EIA reported a 7.2 million barrel drop in U.S. crude inventories for the week ending on July 21 – a much higher number than expected. However, according to Baker Hughes, Inc.’s latest rig count, the U.S. added 2 oil rigs, bringing the record-high total to 766. All of the news has given investors mixed signals on where the market is heading, putting greater pressure on OPEC to enhance compliance and reduce exports. The needle may move in favor of higher crude prices this week, which will contribute to rising gas prices. If crude prices continue to push upward, drivers are likely to see it reflected at the pump.

Motorists can find current gas prices along their route with the free AAA Mobile app for iPhone, iPad, and Android. The app can also be used to map a route, find discounts, book a hotel, and access AAA roadside assistance. Learn more at AAA.com/mobile.

Across the country, 39 states saw prices increase on average by three cents – a major swing from last week when only nine states posted more expensive gas prices on the week. At $2.28, the national gas price is three cents more than a week ago, which is the largest seven-day increase since before Memorial Day.

“Demand has remained strong as gasoline stocks dip for a fifth consecutive week, driving up prices at the pump,” said Jeanette Casselano, AAA spokesperson. “For much of the summer, gas prices have been fairly cheap. Those days are in the rearview mirror.”

According to the Energy Information Administration (EIA), gasoline stocks took their largest dip – 4.4 million bbl – for the first time in five weeks, bringing levels down to 231 million bbl. That is a 10 million bbl deficit year-on-year and a factor in prices at the pump increasing.

Quick Stats

  • The nation’s top ten markets with the largest weekly increases are: Indiana (+8 cents), Florida (+7 cents), Ohio (+7 cents), Michigan (+6 cents), Delaware (+6 cents), New Jersey (+6 cents), Texas (+5 cents), Pennsylvania (+5 cents), Virginia (+5 cents) and Kentucky (+4 cents).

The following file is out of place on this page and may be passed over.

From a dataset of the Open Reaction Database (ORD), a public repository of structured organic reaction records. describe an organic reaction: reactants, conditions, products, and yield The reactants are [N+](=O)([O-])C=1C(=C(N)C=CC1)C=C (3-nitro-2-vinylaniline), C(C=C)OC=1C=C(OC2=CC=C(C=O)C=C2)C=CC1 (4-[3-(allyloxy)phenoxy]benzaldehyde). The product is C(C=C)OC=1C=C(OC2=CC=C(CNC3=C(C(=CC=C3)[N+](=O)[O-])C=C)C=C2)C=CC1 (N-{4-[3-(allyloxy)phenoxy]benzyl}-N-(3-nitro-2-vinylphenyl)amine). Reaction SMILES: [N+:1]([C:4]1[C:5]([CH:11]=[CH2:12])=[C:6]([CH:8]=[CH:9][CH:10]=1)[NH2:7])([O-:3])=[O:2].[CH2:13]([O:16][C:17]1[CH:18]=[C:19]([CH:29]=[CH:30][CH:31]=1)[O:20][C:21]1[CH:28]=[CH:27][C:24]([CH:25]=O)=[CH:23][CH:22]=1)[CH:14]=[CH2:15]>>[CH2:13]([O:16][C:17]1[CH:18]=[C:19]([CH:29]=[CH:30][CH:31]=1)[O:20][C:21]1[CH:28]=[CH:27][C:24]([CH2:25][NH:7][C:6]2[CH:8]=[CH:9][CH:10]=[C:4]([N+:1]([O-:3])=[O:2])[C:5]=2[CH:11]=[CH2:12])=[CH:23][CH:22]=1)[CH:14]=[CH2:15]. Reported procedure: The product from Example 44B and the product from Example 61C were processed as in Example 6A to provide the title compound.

• The nation’s top ten markets with the cheapest gas are: South Carolina ($1.99), Alabama ($2.00), Mississippi ($2.01), Oklahoma ($2.04), Arkansas ($2.04), Tennessee ($2.05), Virginia ($2.07), Missouri ($2.07), Louisiana ($2.08) and Texas ($2.09).

West Coast

Gas prices in five West Coast states dropped on the week: Arizona (-2 cents), Hawaii (-1 cent), Nevada (-1 cent), Alaska (-1 cent) and Washington (-1 cent), while prices in both Oregon and California saw no change. The region continues to lead the country with the most expensive gas prices with a regional average price of $2.72.
After notching the biggest one-week draw in nearly two and a half years, West Coast gasoline stocks are at their lowest level in seven months. Stocks tumbled 1.7 million bbl, bringing the region’s supply level to nearly 27 million bbl, according to the EIA.

The tumble in stocks paired with potentially lower West Coast refinery runs, due to ongoing maintenance this week, means the regional decline in gas prices could be short lived and gas prices have the potenital to increase in the coming days.

Rockies

In the Rockies, gas prices were volatile on the week with three states seeing increases: Colorado (+3 cents), Wyoming (+1 cent) and Montana (+1 cent), and two states seeing decreases: Utah (-2 cents) and Idaho (-1 cent). Utah and Idaho were two of only eight states in the country to see gas prices decline on the week and both continue to hold their rank on the top ten most expensive gas list.

After four weeks of stock draws, the Rockies added 100,000 bbl to regional levels. The increase, albeit it small, was likely a factor in the region’s gas price volatility.

Great Lakes and Central States

Gas prices are more expensive on the week in all Great Lakes and Central States, except for Kansas where prices remained flat. Four states land on the weekly biggest increase list: Indiana (+8 cents), Ohio (+7 cents), Michigan (+6 cents) and Kentucky (+4 cents).

Gasoline stocks in the region increased by 1.3 million bbl, bringing regional levels to nearly 55 million bbl. While levels are above the year-ago figure by a more than 1 million bbl, they are down considerably from the 2017 high of 60 million bbl reported in February, according to the EIA.

South and Southeast

The South and Southeast saw gas prices increase on the week with Florida (+7 cents) and Texas (+5 cent) seeing the biggest jumps across the region. Even with prices going up, the region carries the country’s cheapest gas prices: South Carolina ($1.99), Alabama ($2.00), Mississippi ($2.01), Oklahoma ($2.04), Arkansas ($2.04), Tennessee ($2.05), Louisiana ($2.08) and Texas ($2.09).